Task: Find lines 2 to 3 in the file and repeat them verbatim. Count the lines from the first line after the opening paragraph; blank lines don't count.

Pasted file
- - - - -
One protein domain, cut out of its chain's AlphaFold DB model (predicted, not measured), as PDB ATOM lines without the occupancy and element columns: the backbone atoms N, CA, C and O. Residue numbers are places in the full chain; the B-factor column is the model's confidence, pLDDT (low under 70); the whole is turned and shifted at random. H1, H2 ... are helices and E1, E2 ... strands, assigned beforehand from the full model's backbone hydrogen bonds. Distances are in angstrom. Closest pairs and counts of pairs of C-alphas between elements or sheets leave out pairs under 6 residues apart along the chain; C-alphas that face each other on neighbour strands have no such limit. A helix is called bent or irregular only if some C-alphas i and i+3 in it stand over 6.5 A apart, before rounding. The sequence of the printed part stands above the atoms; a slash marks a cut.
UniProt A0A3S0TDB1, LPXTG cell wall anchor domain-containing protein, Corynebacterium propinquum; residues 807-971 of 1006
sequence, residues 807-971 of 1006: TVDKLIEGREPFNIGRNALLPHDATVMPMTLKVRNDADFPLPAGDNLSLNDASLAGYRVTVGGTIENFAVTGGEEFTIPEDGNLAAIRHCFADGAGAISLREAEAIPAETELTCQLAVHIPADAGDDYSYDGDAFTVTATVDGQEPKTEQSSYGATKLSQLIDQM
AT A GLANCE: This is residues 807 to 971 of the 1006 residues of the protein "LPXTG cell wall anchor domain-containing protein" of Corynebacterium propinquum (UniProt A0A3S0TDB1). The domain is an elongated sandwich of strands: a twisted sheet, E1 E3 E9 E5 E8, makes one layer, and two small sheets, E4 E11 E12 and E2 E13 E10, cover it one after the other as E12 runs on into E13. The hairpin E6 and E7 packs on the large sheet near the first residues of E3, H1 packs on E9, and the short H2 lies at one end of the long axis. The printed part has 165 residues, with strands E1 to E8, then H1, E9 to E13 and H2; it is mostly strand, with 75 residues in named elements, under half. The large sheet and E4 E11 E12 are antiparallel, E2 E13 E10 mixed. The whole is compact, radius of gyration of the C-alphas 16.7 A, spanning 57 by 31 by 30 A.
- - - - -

sequence, residues 807-971 of 1006: TVDKLIEGREPFNIGRNALLPHDATVMPMTLKVRNDADFPLPAGDNLSLNDASLAGYRVTVGGTIENFAVTGGEEFTIPEDGNLAAIRHCFADGAGAISLREAEAIPAETELTCQLAVHIPADAGDDYSYDGDAFTVTATVDGQEPKTEQSSYGATKLSQLIDQM
AT A GLANCE: This is residues 807 to 971 of the 1006 residues of the protein "LPXTG cell wall anchor domain-containing protein" of Corynebacterium propinquum (UniProt A0A3S0TDB1). The domain is an elongated sandwich of strands: a twisted sheet, E1 E3 E9 E5 E8, makes one layer, and two small sheets, E4 E11 E12 and E2 E13 E10, cover it one after the other as E12 runs on into E13. The hairpin E6 and E7 packs on the large sheet near the first residues of E3, H1 packs on E9, and the short H2 lies at one end of the long axis. The printed part has 165 residues, with strands E1 to E8, then H1, E9 to E13 and H2; it is mostly strand, with 75 residues in named elements, under half. The large sheet and E4 E11 E12 are antiparallel, E2 E13 E10 mixed. The whole is compact, radius of gyration of the C-alphas 16.7 A, spanning 57 by 31 by 30 A.